2014 (English)In: Piracy: Lekages from Modernity / [ed] Martin Fredriksson & James Arvanitakis, Sacramento, CA: Litwin Books , 2014, 1-13 p.Chapter in book (Other academic)
"Piracy" is a concept that seems everywhere in the contemporary world. From the big screen with the dashing Jack Sparrow, to the dangers off the coast of Somalia; from the claims by the Motion Picture Association of America that piracy funds terrorism, to the political impact of pirate parties in countries like Sweden and Germany. While the spread of piracy provokes responses from the shipping and copyright industries, the reverse is also true: for every new development in capitalist technologies, some sort of "piracy" moment emerges.
This is maybe most obvious in the current ideologisation of Internet piracy where the rapid spread of so called Pirate Parties is developing into a kind of global political movement. While the pirates of Somalia seem a long way removed from Internet pirates illegally downloading the latest music hit or, it is the assertion of this book that such developments indicate a complex interplay between capital flows and relations, late modernity, property rights and spaces of contestation. That is, piracy seems to emerge at specific nodes in capitalist relations that create both blockages and leaks between different social actors.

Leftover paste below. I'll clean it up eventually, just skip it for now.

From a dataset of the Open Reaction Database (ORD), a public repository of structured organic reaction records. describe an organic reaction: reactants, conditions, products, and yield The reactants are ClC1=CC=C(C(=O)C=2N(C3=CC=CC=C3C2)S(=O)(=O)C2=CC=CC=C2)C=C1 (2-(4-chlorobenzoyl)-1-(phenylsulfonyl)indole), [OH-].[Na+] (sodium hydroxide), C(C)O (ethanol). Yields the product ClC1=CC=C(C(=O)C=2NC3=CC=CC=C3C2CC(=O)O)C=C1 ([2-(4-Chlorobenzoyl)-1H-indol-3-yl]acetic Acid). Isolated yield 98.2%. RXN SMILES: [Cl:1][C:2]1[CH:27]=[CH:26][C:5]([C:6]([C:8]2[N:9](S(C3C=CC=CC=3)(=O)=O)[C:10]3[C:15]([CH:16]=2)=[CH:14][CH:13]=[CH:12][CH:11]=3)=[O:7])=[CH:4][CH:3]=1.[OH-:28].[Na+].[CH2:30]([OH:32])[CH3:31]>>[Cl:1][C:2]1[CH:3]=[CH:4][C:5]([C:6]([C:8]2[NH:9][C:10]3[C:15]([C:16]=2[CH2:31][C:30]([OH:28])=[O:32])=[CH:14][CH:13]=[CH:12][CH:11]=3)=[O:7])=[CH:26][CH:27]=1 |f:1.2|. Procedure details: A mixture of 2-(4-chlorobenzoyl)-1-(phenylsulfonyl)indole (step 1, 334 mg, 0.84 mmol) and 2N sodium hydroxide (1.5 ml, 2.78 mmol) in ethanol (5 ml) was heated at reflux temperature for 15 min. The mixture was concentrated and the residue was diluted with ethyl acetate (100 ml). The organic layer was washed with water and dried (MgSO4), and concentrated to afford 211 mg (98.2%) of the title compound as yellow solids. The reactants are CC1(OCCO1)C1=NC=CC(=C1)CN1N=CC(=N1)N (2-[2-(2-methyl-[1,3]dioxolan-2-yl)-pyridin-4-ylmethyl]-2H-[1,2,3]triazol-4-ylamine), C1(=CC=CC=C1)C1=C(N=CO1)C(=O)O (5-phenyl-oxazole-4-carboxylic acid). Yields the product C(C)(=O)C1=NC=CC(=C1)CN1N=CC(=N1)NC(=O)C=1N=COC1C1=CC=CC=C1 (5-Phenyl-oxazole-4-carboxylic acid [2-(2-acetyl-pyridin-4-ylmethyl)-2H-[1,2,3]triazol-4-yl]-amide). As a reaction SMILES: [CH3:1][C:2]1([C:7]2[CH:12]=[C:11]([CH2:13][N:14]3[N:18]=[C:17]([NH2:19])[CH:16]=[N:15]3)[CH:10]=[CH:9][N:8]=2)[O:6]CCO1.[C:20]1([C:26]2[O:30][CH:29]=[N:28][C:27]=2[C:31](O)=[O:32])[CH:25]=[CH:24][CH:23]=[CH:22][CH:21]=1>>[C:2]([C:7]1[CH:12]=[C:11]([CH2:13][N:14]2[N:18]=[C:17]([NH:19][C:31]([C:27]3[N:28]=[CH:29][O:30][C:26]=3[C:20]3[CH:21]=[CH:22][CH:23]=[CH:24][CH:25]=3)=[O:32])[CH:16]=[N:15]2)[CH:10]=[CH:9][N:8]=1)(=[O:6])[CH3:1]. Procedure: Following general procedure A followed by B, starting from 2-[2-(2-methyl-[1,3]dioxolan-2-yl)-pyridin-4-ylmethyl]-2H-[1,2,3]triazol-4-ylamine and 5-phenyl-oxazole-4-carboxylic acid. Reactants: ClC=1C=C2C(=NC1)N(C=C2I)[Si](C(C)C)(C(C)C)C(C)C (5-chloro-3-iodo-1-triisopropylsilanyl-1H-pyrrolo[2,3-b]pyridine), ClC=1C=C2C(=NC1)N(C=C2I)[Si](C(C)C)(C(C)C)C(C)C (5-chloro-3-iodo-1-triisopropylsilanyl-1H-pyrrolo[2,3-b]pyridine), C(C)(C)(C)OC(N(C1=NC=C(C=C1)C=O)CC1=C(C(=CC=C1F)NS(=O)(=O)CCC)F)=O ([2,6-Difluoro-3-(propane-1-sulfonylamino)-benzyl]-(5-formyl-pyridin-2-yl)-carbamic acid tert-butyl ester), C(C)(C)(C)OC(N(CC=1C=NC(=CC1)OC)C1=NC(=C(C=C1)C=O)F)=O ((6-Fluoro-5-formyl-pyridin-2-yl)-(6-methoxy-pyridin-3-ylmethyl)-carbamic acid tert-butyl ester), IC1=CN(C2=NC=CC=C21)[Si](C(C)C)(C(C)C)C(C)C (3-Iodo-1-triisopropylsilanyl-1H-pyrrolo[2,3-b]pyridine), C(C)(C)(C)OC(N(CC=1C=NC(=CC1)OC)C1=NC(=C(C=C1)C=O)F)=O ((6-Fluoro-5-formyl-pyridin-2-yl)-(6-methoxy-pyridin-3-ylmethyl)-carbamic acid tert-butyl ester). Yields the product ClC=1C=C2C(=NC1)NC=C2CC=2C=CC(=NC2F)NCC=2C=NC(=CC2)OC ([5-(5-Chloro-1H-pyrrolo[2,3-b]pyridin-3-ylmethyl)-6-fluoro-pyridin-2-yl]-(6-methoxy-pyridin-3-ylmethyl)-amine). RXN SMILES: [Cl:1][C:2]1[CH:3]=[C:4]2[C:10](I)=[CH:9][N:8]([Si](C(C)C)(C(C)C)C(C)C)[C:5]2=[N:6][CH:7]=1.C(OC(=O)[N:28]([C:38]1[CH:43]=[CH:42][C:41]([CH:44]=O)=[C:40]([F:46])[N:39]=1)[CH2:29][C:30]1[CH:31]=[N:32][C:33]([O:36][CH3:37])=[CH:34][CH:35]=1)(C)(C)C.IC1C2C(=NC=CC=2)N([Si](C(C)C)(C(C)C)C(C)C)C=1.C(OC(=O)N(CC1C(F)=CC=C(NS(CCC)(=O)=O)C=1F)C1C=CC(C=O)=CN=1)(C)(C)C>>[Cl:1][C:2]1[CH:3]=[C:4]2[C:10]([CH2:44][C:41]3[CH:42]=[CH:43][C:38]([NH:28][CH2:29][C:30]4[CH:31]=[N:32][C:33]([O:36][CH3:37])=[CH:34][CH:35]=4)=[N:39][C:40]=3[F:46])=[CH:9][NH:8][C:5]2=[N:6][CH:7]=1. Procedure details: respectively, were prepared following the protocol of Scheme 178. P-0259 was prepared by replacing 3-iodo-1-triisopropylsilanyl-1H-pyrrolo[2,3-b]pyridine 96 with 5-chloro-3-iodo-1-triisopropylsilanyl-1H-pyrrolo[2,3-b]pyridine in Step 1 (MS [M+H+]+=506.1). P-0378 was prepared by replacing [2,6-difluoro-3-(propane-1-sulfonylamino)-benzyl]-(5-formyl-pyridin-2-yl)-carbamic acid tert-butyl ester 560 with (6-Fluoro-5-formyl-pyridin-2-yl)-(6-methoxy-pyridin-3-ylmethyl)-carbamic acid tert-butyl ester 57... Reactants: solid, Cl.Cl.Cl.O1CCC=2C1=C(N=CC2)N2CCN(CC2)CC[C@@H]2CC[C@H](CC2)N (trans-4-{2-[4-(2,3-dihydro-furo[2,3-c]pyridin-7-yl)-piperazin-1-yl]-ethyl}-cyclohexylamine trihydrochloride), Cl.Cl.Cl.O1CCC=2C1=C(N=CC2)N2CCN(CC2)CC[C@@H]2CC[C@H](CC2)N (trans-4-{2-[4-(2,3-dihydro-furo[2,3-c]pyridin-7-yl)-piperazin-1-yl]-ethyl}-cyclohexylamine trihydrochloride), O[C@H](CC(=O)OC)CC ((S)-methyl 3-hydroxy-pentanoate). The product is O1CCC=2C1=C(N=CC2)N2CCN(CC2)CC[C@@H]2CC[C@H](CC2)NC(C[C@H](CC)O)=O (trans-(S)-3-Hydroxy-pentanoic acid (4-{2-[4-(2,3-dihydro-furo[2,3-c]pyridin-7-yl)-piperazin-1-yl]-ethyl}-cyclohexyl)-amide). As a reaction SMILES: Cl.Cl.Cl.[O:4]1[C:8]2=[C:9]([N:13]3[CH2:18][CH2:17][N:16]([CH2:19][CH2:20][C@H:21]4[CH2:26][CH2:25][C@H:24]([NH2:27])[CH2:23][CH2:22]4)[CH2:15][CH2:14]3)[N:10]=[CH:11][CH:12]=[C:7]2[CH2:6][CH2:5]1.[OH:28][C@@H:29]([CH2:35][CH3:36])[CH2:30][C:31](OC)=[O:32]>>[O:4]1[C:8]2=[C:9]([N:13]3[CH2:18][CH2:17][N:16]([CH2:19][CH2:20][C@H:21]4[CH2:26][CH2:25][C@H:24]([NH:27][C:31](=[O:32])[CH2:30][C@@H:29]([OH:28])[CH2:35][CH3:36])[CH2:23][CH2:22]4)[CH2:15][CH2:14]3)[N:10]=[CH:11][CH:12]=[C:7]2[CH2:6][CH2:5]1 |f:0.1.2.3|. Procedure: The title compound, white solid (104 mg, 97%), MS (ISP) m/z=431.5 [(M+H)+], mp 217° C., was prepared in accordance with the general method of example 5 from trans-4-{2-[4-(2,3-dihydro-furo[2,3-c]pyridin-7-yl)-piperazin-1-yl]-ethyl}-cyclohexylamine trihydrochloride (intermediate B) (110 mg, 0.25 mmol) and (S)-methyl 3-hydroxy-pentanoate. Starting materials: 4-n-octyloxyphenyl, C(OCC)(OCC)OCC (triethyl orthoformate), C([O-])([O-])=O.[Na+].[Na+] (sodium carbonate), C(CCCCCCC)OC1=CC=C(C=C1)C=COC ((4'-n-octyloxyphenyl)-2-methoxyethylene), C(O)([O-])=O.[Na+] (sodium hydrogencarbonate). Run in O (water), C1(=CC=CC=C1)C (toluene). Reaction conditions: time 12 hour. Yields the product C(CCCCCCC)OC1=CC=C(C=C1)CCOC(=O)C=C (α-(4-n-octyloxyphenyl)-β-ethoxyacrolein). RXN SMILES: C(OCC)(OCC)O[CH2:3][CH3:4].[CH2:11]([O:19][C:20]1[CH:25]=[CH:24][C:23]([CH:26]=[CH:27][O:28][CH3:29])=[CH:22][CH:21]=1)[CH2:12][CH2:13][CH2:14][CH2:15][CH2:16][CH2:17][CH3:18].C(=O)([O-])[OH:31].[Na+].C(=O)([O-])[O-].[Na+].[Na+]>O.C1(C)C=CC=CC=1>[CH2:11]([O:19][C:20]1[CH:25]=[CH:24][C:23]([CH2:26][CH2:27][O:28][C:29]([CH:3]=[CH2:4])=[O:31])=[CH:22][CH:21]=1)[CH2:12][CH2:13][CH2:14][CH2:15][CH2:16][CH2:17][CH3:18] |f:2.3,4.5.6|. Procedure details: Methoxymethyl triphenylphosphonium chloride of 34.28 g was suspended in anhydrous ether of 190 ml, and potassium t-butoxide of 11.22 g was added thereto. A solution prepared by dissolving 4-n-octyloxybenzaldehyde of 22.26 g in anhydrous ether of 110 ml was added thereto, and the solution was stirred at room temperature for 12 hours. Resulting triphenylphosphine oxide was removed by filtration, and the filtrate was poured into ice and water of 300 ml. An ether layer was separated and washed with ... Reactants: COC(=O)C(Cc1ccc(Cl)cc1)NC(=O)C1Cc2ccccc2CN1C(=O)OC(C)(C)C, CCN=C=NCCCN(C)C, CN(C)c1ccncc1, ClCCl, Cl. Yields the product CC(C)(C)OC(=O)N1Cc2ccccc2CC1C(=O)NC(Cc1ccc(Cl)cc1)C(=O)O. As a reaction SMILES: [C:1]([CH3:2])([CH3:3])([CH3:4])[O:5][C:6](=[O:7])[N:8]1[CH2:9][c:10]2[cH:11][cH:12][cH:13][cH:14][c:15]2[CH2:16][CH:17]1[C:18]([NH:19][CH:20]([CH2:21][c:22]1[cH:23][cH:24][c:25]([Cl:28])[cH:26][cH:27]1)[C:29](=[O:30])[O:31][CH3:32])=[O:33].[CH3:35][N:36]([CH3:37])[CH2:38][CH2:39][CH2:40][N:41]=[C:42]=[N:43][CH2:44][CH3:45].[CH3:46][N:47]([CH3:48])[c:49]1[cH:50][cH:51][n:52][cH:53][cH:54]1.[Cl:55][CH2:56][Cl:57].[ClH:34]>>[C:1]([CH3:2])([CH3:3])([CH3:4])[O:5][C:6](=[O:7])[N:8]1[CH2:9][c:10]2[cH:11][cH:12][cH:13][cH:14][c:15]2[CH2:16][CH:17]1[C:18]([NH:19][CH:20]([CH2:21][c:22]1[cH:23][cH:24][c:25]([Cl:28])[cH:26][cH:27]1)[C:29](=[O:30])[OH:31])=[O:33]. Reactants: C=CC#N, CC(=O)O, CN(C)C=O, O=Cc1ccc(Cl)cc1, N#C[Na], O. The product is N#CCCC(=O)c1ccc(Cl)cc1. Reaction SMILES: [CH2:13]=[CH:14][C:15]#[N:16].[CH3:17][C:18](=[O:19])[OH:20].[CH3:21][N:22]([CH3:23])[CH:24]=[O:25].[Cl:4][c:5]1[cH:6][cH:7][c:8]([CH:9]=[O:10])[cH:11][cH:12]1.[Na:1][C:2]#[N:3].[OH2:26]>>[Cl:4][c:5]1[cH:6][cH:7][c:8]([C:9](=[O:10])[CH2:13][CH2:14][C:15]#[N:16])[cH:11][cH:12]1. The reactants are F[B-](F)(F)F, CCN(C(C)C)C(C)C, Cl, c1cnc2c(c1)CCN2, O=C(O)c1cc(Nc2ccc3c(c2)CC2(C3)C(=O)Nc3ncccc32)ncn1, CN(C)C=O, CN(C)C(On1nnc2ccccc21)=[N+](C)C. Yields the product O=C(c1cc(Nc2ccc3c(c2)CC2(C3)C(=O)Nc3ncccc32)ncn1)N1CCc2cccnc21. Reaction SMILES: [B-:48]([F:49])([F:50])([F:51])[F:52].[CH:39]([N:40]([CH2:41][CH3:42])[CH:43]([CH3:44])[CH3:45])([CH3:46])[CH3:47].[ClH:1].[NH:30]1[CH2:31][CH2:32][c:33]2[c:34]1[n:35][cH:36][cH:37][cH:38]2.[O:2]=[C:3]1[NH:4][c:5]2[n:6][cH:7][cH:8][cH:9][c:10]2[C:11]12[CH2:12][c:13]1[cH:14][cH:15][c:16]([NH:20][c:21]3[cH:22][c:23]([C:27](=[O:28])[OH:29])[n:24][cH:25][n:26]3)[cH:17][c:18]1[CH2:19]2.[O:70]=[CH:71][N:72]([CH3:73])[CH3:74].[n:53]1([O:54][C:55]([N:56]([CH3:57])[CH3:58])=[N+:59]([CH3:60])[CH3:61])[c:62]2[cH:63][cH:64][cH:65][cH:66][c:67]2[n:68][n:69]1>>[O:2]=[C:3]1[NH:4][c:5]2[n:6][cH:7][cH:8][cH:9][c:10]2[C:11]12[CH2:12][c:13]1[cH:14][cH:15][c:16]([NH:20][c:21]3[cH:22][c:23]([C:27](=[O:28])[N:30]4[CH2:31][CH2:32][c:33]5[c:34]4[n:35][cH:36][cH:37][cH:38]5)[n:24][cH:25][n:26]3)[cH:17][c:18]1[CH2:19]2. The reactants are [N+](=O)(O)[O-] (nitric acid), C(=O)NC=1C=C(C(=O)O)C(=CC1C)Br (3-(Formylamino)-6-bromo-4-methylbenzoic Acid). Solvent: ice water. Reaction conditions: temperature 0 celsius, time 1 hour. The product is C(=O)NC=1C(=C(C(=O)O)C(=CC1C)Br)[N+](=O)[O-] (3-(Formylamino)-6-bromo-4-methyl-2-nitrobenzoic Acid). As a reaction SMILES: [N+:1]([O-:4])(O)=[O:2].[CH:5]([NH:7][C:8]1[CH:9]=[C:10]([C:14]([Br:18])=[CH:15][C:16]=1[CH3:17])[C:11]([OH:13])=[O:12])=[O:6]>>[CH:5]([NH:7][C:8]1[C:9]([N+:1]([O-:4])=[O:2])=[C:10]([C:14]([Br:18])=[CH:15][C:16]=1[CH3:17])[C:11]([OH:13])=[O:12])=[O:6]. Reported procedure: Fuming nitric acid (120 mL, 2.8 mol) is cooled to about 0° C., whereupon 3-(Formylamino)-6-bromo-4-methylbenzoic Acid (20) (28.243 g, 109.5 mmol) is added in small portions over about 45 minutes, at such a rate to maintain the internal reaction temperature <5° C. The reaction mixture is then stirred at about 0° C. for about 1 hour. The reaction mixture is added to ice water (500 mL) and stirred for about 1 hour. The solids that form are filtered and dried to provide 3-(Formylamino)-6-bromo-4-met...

Place, publisher, year, edition, pages
Sacramento, CA: Litwin Books , 2014. 1-13 p.
Piracy, Copyright, Intellectual Property, Property Rights, Cultural Theory, Political Theory
IdentifiersURN: urn:nbn:se:liu:diva-109026ISBN: 1936117592ISBN: 978-1936117598OAI: oai:DiVA.org:liu-109026DiVA: diva2:735596